The court rejected IHI’s arguments and ruled that PBGC’s cause of action did not arise until its final determination on April 28, 2015, or — at the earliest — on July 15, 2014, the date of PBGC’s initial determination following its audit. The court reasoned that PBGC was suing to enforce its determination concerning ERISA violations in IHI’s termination of the plan, which determination was not made until its audit was completed.   Idaho Hyperbarics, supra (May 15, 2017).

Thus, the court agreed with the PBGC that PBGC cannot have “actual knowledge” of its cause of action challenging a standard termination until the PBGC completes its audit. Because the court indicates that PBGC’s cause of action did not arise until completion of its audit, the Idaho Hyperbarics case appears to indicate that even the six-year limitation period may not begin to run until the PBGC completes its audit of the standard termination.

All this indicates that plan administrators are unlikely to succeed in raising a statute of limitations defense to a PBGC lawsuit challenging a “completed” standard termination, even if the PBGC lawsuit comes years after the effective date of the standard termination.

Court Denies IHI’s Request to File Third-Party Complaint

After losing its statute of limitations defense, IHI tried to shift — or share — the liability by requesting leave to file a third-party complaint against CJA & Associates (CJA), a service provider retained by IHI to assist in establishing the retirement plan for IHI employees. IHI’s proffered third-party complaint alleged the following:

  • CJA was retained as “third-party administrator of the plan” with “primary discretion to make sure the plan complied with ERISA regulations.”
  • CJA had recommended funding the plan through life insurance and had represented that the costs for premiums under the plan would remain constant. In fact, premiums rose substantially and threatened to push IHI into bankruptcy. 
  • IHI notified CJA of its intent to terminate the plan, but CJA failed to timely prepare the required notices to participants. 
  • Errors in the plan termination process resulted from errors by CJA or incorrect advice from CJA.
  • CJA breached its duties as an ERISA fiduciary, breached its contractual duties to IHI and breached the duty of care CJA owed IHI.

PBGC opposed IHI’s request for leave to file the third-party complaint, arguing that IHI’s third-party claims were not derivative of the underlying action between PBGC and IHI but were instead based on IHI’s independent causes of action against CJA, requiring different factual findings, different legal analysis, and a different standard of review. Permitting the third-party claims in the PBGC lawsuit, argued PBGC, would prejudice PBGC and plan participants by unduly delaying a determination on PBGC’s administrative record.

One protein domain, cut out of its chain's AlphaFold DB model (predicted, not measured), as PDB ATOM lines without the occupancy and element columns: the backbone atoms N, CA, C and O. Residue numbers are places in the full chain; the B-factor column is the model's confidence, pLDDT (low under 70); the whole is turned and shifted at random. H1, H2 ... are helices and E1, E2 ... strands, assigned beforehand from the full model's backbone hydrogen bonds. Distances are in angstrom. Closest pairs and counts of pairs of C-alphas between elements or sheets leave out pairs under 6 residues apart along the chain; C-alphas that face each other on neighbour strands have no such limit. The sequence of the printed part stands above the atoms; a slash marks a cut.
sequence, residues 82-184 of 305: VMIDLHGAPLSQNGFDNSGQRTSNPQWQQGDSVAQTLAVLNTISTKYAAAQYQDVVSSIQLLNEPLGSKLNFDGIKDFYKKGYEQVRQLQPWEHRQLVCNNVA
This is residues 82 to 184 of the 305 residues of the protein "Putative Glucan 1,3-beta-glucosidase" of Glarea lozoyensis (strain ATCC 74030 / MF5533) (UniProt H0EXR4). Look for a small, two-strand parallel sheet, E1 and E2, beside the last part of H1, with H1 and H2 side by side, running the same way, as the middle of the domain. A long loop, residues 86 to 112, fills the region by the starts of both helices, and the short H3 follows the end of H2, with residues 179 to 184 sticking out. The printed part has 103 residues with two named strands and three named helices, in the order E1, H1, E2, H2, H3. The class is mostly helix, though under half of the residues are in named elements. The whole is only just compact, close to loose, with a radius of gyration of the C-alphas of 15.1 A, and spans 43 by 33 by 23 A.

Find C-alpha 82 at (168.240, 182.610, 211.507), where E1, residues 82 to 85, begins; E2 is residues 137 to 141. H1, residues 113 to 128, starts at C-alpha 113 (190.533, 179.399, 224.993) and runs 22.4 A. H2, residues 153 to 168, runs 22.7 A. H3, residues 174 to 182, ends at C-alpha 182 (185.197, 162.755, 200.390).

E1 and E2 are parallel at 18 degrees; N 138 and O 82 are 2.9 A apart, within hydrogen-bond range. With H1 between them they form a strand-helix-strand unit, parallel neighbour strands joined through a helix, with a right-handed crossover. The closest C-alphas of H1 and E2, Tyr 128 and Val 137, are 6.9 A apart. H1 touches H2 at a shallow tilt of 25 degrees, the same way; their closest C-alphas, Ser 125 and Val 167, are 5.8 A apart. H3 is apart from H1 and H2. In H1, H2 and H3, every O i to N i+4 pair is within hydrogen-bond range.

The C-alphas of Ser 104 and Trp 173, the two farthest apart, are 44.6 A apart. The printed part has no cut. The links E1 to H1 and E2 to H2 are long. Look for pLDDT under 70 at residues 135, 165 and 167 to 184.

The court agreed with PBGC and refused to grant leave for IHI to file the third-party complaint. Citing ERISA §§ 4003 and 4041, the court held that “the Plan Administrator alone, not a third party advisor, is responsible for proper termination of the Pension Plan.” The court reasoned that “PBGC’s claim against IHI arises under Title IV of ERISA, and liability is based upon IHI’s acts or omissions, not from the actions of CJA.” Idaho Hyperbarics, supra (Nov. 15, 2017).

Furthermore, reasoned the court, PBGC’s claims against IHI would be resolved on PBGC’s administrative record without need for discovery, while IHI’s claims against CJA would require discovery into issues unrelated to PBGC’s claims, thus needlessly delaying disposition of the issues in PBGC’s lawsuit and payment of benefits allegedly owed to plan participants for several years.  

Takeaways From Idaho Hyperbarics

This case reminds plan sponsors and administrators of several important points:

  • Plan administrators cannot fully delegate their statutory obligations under ERISA.   Reliance on the “expertise” of third parties is generally no defense to a plan administrator’s failure to comply with its ERISA duties in a standard termination.
  • Although errors by third-party service providers may give rise to claims against the service provider, those errors ordinarily do not relieve the plan administrator of ERISA liability.
  • The standard termination process requires careful and timely attention to PBGC and IRS regulations and should be undertaken with sound professional advice, thorough understanding and meticulous care by the plan sponsor and plan administrator.  
  • The PBGC process for reviewing standard terminations may take time, but delay in the PBGC audit or administrative process likely will not provide a defense to the plan administrator.
  • PBGC will perform an audit if at least 300 participants are involved in the termination:


Currently, PBGC selects all plans with a participant count of more than 300 for audit. For plans with a participant count of 300 or fewer, PBGC randomly selects plans to audit. PBGC also may audit a plan when we have reason to believe there may be a problem (for example, when we receive a complaint by plan participants or a plan practitioner). In addition, PBGC audits all plans that distribute plan assets in satisfaction of plan liabilities before or without filing a Standard Termination Notice (Form 500) in accordance with the standard termination regulations.



  • Because PBGC lawsuits challenging standard terminations will usually be decided on the administrative record developed in the audit, plan sponsors and plan administrators are well-advised to make their case during the administrative process as best they can. 
  • Where clear errors were made in the standard termination process, plan sponsors and plan administrators generally should seek to resolve those in settlement with the PBGC, rather than litigating in hopes of getting a better result. In most cases, the law is stacked in PBGC’s favor so long as it has facts in the administrative record to support its position.
  • The wisest approach to such disputes may be mediation, consistent with PBGC’s announced policy of using “alternative dispute resolution for resolving appropriate disputes in a timely and cost-efficient manner.”  64 Fed. Reg. 17696 (April 12, 1999).

For further information, please contact either of the authors, James P. McElligott Jr. and Robert B. Wynne, or any other member of the McGuireWoods employee benefits team.